American hero : the true story of Tommy Hitchcock : sports star, war hero, and champion of the war-winning P-51 Mustang
This is the true story of Tommy Hitchcock, a war hero, the world’s greatest polo player, businessman, husband of a Mellon, and F. Scott Fitzgerald’s idol after whom he fashioned two of his most famous fictional characters. Born in 1900 to a wealthy Long Island family of fox hunters and polo players, he joined the French Lafayette Flying Corps at age 17 when the U.S. Air Force said he was too young for combat flying in World War I. He shot down two German planes before being shot down himself. At age 18, he was captured and was put on a German prisoner train from which he leapt to freedom and then snuck across enemy lines for 50 miles to safety in Switzerland. He returned home a hero, played polo at Harvard, and began his legendary career as a 10 goal player for almost 15 years, a feat never equaled in the U.S. He led American teams in international tournaments all over the world and played with some of the greatest players in the game, including his friends Winston Guest, Averill Harriman, and John Hay Whitney. He married Margaret Mellon, the beautiful daughter of William Larimer Mellon who was Chairman of Gulf Oil and a member of the Pittsburgh banking family, with whom he had four children. F. Scott and Zelda Fitzgerald knew the Hitchcocks from living across the water from one another at Great Neck and Sands Point. Fitzgerald biographers have noted that he was in awe of Hitchcock, the wealthy WASP sportsman with the charmed life, and he modeled Tom Buchanan in The Great Gatsby after Tommy as well as the Tommy Barban character in Tender is the Night. Hitchcock became a partner in the Lehman Brothers brokerage firm on Wall Street and commuted to work from Sands Point in a seaplane. When World War II broke out, he lobbied to become a fighter pilot, but the Pentagon told him he was too old. He finagled his way into a role teaching pilots how to fly in England and he championed the B-51 Mustang airplane when the allies were losing the air war to Germany’s Luftwaffe. Tragically, he died in a test flight in 1944 aboard a newly revamped Mustang while flying a nose dive over a field in rural England. His death was front page news all over the world.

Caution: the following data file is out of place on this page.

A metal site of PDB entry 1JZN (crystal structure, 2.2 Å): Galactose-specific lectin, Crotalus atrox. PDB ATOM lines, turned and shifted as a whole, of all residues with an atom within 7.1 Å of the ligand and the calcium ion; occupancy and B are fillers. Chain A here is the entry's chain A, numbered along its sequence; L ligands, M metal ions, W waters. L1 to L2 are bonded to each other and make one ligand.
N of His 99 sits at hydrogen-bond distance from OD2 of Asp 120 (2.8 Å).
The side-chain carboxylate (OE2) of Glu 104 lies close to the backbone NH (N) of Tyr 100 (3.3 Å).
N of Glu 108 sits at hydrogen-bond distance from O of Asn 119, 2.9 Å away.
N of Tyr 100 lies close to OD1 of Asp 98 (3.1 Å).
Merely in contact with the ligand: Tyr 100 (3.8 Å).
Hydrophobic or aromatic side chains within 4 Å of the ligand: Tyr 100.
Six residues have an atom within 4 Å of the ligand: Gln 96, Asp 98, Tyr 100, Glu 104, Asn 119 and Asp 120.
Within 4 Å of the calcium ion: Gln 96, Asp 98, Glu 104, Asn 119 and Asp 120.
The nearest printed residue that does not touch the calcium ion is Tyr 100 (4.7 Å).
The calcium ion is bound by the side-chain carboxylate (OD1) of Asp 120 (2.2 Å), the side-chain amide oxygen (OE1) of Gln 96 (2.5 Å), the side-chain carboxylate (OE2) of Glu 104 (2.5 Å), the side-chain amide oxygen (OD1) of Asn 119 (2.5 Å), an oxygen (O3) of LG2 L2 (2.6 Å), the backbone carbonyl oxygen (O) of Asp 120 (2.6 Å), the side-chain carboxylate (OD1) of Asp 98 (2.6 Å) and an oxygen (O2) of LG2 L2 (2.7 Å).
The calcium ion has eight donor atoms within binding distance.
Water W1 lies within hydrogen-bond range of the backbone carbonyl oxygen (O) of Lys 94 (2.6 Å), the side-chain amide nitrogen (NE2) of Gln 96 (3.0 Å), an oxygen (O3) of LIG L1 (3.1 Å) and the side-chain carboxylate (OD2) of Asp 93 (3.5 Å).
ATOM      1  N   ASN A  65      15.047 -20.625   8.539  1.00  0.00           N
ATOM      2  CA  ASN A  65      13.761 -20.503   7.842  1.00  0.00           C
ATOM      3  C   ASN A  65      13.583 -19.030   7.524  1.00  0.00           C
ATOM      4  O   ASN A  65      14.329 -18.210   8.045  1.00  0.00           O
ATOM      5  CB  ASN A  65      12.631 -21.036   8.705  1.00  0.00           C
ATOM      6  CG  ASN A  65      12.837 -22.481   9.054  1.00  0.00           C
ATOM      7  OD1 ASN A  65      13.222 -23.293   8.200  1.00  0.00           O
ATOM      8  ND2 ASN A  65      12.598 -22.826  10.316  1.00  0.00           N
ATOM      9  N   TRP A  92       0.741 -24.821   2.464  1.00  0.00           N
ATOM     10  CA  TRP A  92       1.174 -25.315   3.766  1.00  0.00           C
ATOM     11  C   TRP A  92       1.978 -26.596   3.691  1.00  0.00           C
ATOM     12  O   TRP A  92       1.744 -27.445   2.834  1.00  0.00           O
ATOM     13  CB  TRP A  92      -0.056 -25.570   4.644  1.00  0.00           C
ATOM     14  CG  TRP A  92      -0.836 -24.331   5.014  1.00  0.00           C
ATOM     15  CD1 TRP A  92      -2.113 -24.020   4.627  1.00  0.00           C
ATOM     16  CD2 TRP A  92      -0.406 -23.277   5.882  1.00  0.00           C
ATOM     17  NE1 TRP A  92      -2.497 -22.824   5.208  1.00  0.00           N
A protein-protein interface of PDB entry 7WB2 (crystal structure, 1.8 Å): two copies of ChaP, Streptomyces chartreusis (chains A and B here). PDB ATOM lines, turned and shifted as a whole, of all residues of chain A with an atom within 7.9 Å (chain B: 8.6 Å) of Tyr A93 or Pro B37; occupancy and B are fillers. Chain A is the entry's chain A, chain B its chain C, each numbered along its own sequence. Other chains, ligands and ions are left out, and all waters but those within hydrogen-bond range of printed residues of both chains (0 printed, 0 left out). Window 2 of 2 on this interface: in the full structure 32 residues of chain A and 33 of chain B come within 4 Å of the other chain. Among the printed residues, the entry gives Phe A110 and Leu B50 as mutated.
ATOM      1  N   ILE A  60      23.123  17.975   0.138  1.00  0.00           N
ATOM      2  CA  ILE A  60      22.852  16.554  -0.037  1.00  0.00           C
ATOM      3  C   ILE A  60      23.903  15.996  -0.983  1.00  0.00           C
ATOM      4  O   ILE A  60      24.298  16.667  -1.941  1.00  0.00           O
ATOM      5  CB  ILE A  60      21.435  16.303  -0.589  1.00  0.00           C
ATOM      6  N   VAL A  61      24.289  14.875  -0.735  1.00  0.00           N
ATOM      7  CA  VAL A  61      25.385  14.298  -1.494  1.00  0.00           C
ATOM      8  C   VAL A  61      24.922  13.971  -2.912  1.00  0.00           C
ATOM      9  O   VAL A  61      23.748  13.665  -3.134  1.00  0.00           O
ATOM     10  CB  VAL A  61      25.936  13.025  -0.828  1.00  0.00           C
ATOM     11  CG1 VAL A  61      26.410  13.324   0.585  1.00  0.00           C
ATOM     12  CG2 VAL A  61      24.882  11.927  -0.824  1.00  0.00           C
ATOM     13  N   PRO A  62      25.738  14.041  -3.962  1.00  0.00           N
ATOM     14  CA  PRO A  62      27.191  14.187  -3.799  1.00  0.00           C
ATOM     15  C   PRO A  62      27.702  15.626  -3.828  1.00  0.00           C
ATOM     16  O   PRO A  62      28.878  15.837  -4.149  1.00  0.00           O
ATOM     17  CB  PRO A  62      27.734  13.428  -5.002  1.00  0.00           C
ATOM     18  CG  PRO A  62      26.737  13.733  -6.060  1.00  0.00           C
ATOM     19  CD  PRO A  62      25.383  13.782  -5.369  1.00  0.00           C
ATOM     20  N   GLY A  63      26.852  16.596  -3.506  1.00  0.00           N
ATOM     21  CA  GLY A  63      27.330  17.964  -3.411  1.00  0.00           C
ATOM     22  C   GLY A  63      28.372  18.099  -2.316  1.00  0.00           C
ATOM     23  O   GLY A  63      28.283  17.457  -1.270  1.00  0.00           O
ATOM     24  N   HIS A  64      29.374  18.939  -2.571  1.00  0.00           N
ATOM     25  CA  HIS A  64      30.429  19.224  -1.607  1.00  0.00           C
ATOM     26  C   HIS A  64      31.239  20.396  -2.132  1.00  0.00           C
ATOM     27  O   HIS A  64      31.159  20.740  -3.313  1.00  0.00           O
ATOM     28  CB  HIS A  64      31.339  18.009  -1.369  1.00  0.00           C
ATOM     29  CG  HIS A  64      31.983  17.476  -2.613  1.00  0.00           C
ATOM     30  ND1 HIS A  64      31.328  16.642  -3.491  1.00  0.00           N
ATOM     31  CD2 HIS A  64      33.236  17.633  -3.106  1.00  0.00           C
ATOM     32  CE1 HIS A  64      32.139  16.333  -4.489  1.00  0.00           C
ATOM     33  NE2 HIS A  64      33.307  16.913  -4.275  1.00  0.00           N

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|Location||Call Number /
|Geneva Public Library||940.54 ALD (Text)
Second Floor Nonfiction